• Ivory Jeff Clinton | October 28, 2012 6:09 PMReply

    The change in complexion is not drastic in Saldana's case. Fredi Washington was very light. Saldana is not. Actually, by old-school, "Our Kind of People," brown-paper-bag standards, her complexion at all. Come to think of it, a cover story on her in Latina magazine described her skin-tone as "chocolate" -- and I'm sure it didn't mean white chocolate. I think her long, straight hair and the fact that she's a Latina -- which, as has been pointed out on this site, is an ethnicity and not a race -- makes people see her as fairer-skinned than she really is. It "scores" her "light-skinned points," as a friend of mine says. Kinda the way some have the misperception of Halle Berry, who's actually medium-toned and just-barely-light, as being light, bright and damn near white because she happens to have a white mother. -

  • IJC | November 6, 2012 5:27 PM

    *who COULD do so

  • IVORY JEFF CLINTON | November 6, 2012 5:14 PM

    *Where I said "complexion at all," I mean to say that by those standards, Saldana's "complexion is not light at all." @BONDGIRL: Exactly. @BOOMSLANG: Chill! Ain't nobody bein' arrogant. Lol. In writing that I was thinking, for example, of a black woman who told me that her light-skinned grandmother, as a young woman ca. early '40s, from Tennessee went to visit her boyfriend's family, filled with light-skinned blacks, in Louisiana, and they were disappointed that her skin-tone was not fair enough to pass for white. They only wanted him to marry someone who couple do so. People like that definitely wouldn't consider Saldana light. That's whose mentality I was referring to. I'm fully aware that there are various shades OF light, brown, dark, etc. -

  • Boomslang | October 29, 2012 10:58 AM

    @ivory @ bondgirl

    maybe because the 2 of you assume there is only shade of light skin . Its quite arrogant to assume because you perceive a specific skin tone differently than others , you've got the most accurate black-o-meter.

    Halle Berry could be darker than she is , but its obvious that she does not have the full african features regular black people have.This is what makes her marketable as the safe sometimes black girl.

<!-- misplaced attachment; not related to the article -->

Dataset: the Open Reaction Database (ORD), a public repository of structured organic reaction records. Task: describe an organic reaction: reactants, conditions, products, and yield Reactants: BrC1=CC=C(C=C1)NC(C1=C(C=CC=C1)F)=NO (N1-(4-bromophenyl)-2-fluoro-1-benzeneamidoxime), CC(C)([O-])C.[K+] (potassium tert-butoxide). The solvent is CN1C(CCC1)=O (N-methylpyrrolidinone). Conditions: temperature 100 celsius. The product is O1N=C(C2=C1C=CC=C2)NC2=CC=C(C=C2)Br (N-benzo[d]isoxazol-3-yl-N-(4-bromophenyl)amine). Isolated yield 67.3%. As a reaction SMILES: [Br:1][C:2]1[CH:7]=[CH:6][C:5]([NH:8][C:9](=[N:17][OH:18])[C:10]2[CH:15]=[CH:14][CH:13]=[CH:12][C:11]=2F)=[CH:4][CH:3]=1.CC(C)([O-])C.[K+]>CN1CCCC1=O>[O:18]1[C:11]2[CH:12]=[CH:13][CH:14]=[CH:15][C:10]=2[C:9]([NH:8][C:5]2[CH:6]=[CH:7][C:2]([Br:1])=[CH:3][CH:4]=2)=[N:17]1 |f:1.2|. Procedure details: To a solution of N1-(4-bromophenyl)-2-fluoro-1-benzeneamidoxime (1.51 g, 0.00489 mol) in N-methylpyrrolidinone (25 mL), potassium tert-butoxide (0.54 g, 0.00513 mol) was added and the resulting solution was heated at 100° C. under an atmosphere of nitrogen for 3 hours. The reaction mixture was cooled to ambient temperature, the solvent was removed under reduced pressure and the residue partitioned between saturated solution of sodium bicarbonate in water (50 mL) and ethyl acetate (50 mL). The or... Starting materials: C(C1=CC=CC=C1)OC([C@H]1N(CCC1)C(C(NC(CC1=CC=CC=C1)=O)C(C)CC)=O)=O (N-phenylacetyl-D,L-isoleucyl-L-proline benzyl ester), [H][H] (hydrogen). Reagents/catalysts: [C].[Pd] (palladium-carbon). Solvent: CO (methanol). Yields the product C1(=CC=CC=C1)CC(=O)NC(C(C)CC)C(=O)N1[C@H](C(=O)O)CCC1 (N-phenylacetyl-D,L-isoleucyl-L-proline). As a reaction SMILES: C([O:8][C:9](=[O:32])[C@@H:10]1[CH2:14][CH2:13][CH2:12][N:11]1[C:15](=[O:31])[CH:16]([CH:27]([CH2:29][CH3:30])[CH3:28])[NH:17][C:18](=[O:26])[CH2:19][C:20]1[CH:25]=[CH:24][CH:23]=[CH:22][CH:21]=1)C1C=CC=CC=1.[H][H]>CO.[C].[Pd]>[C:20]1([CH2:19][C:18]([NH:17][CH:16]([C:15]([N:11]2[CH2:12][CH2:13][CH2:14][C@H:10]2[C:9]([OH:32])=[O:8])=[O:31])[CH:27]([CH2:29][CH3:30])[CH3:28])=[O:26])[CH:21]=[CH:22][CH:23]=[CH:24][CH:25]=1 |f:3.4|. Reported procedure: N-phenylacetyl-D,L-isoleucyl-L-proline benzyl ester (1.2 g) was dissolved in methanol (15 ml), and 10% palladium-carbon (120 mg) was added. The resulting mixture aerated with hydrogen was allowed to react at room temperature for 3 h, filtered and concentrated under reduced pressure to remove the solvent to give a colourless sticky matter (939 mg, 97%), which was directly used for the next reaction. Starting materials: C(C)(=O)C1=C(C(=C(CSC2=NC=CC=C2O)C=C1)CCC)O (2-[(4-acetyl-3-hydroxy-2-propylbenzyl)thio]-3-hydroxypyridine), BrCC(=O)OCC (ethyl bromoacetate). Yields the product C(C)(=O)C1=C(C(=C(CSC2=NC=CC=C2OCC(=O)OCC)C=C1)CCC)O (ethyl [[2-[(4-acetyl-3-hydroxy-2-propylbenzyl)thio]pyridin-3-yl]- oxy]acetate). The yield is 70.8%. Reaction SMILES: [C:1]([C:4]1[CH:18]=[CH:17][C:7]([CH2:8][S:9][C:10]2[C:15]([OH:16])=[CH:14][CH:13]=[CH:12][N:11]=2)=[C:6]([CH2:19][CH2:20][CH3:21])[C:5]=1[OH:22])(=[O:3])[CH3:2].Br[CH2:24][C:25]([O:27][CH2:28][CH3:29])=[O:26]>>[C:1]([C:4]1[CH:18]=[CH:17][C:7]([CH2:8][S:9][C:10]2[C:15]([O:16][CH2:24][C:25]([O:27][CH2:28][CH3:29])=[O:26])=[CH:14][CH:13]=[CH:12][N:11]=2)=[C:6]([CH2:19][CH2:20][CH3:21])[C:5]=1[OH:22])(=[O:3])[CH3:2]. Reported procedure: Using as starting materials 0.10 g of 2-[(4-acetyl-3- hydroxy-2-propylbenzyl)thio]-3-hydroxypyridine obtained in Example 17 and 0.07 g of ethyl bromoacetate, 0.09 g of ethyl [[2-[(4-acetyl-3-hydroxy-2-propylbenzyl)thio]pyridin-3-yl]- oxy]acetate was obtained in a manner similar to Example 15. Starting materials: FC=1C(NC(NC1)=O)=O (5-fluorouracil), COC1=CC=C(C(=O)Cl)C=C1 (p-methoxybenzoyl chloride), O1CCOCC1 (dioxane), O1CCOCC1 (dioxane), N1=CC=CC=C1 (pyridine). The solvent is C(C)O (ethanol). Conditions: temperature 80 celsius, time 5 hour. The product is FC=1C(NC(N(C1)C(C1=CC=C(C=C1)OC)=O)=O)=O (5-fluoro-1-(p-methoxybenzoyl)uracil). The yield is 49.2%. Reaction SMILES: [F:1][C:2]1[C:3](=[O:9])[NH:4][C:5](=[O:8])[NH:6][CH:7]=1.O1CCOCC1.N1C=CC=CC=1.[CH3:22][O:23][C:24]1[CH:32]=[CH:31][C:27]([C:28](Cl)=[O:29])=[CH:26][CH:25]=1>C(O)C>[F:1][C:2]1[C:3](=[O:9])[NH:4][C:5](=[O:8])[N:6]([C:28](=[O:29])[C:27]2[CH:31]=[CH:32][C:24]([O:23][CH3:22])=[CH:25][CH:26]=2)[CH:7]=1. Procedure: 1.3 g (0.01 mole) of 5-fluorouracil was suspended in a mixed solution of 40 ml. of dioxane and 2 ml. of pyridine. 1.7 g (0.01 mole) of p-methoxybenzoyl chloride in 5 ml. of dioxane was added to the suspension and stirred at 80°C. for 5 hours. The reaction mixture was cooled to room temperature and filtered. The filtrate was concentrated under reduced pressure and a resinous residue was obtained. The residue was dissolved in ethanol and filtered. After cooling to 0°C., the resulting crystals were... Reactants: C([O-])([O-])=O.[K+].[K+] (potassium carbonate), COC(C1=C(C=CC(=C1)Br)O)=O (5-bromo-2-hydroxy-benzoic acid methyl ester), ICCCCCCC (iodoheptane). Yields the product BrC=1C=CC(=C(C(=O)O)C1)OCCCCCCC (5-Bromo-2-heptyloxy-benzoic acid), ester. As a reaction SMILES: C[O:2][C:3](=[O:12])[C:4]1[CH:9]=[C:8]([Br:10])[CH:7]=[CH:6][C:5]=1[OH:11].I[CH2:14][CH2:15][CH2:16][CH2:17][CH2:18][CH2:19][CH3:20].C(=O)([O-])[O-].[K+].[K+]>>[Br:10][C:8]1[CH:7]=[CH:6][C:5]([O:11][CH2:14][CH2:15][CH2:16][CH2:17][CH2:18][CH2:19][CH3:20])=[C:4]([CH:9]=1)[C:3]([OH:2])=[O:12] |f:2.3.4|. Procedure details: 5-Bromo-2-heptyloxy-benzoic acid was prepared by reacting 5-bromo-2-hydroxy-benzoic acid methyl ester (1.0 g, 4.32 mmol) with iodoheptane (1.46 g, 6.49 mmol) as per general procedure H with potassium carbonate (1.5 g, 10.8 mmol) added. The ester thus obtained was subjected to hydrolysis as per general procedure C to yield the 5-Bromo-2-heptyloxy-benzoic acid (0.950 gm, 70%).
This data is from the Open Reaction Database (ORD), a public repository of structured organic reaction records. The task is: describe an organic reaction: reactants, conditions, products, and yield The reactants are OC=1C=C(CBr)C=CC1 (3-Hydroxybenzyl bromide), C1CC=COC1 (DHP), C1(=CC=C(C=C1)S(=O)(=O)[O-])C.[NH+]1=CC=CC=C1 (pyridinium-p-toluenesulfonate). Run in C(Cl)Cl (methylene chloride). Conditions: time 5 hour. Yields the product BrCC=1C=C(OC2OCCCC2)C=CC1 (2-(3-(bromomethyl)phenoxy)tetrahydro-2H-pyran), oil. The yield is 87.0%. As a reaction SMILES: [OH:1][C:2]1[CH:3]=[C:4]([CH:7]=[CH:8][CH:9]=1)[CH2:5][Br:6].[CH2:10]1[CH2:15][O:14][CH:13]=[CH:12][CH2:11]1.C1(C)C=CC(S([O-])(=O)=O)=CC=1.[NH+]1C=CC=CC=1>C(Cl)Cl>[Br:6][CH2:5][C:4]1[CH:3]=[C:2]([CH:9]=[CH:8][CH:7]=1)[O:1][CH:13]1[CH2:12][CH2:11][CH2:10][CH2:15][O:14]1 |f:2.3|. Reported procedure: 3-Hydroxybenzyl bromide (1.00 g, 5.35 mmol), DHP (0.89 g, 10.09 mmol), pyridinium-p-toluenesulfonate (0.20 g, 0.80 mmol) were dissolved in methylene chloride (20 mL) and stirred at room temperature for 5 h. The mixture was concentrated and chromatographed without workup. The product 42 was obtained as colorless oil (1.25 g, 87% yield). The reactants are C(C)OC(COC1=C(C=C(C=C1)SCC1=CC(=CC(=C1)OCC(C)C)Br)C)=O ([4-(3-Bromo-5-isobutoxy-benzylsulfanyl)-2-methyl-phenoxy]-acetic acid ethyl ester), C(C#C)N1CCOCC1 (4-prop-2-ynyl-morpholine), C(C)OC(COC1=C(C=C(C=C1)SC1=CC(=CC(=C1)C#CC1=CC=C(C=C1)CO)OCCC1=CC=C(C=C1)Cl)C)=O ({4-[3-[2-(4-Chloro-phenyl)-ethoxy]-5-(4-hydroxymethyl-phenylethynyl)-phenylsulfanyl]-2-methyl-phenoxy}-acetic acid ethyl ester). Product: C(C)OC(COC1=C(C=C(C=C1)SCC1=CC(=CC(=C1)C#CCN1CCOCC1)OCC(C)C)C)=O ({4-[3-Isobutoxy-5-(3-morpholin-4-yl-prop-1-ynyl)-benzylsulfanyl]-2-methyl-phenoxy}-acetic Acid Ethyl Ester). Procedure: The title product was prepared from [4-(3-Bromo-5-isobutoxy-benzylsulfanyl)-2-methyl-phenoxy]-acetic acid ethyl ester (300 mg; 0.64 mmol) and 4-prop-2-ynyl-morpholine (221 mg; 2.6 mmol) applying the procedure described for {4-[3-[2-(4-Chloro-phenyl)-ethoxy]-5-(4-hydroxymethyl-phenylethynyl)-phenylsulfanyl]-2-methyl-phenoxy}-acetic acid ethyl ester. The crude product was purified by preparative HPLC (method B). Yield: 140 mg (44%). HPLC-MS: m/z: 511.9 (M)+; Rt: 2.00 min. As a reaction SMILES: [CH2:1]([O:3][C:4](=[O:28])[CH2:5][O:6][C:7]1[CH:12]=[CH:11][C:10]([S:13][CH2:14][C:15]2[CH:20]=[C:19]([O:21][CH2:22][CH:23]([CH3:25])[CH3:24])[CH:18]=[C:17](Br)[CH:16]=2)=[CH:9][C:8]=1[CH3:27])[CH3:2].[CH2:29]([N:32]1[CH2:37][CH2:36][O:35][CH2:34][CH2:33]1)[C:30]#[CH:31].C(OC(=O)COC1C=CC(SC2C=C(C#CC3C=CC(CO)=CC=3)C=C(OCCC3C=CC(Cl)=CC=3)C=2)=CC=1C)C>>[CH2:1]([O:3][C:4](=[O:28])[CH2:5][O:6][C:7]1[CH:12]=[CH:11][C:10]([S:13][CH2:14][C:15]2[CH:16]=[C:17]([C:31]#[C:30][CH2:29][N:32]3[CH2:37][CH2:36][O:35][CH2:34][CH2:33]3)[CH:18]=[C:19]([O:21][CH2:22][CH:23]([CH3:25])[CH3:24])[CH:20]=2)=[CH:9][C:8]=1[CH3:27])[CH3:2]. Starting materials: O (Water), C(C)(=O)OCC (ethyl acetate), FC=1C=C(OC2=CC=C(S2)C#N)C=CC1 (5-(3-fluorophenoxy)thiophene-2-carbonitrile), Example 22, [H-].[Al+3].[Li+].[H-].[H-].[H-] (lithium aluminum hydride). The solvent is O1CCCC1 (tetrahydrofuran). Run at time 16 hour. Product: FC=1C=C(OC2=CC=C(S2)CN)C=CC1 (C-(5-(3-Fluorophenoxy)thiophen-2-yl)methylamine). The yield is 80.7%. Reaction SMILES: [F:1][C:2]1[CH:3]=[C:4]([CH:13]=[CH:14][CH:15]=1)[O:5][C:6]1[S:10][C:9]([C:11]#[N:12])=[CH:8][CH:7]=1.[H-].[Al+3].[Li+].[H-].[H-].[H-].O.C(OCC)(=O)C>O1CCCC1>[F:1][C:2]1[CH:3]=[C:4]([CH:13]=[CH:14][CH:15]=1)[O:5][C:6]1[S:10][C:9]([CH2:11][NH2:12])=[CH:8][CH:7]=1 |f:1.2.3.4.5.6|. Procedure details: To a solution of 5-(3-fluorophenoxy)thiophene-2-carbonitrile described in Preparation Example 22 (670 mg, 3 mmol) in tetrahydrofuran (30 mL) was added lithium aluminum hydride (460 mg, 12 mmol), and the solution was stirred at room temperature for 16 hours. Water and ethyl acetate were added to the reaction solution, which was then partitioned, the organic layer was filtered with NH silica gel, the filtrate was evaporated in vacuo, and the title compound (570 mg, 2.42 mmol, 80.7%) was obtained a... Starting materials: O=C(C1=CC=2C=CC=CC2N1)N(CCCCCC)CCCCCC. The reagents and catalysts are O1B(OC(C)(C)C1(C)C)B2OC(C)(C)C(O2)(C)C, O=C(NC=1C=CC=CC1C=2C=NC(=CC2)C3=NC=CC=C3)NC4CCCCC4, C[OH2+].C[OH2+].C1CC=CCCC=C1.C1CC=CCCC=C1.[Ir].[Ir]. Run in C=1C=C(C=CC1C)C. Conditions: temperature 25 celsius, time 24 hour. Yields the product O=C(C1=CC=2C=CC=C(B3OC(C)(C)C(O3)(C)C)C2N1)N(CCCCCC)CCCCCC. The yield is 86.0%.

Everytime this discussion comes up , 90% of shadow posters completely ignore the fact that BANTU features are the key characteristic that render someone's ethnicity black ; and its not just in the face. the entire phenotype and physical structure. You lot focuse so much on the amount of melanin as if to be black your genesis has to be caucasian. This is insulting .

    Washington certainly looked white but I'd be suprised if other physical characteristics didn't reveal other characteristics of her bantu heritage.

  • bondgirl | October 28, 2012 6:29 PM

    You're right. People only see her as light-skinned because she speaks Spanish, and her parents aren't self-identifying as Black American. Kerry Washington is fairer than Zoe.

  • AO | October 28, 2012 5:09 PMReply

    Eighty years later we are still dealing with the complexion issue where a light complexion Black woman is more employable in Hollywood than her darker complexion sister, even if her lighter skin has to be darkened.

    What is so ironic in this situation of using Ms. Zaldana to portray the iconic Nina Simone, is that dark complexion Nina forced people to deal with and appreciate the beauty of a dark complexion woman with African features. Besides her incredible voice, this is the most lasting imprint of the Nina Simone legacy!

  • GeE | October 28, 2012 3:35 PMReply

    I can appreciate you trying to draw parallels between the two, however Fredi Washington was not portraying, let say, Ethel Waters or even Josephine Baker. Nice try though.

  • Adam Scott Thompson | October 28, 2012 3:17 PMReply

    I recognize her from "Imitation." Undine... a water elemental -- clever. Meanwhile, I feel like Robeson should have streets named after him in every major city -- like MLK.

  • Winston | October 28, 2012 1:44 PMReply

    I loved that "Peola" role. I'd love to see more of her work. It's a shame so many like her never achieved greater success.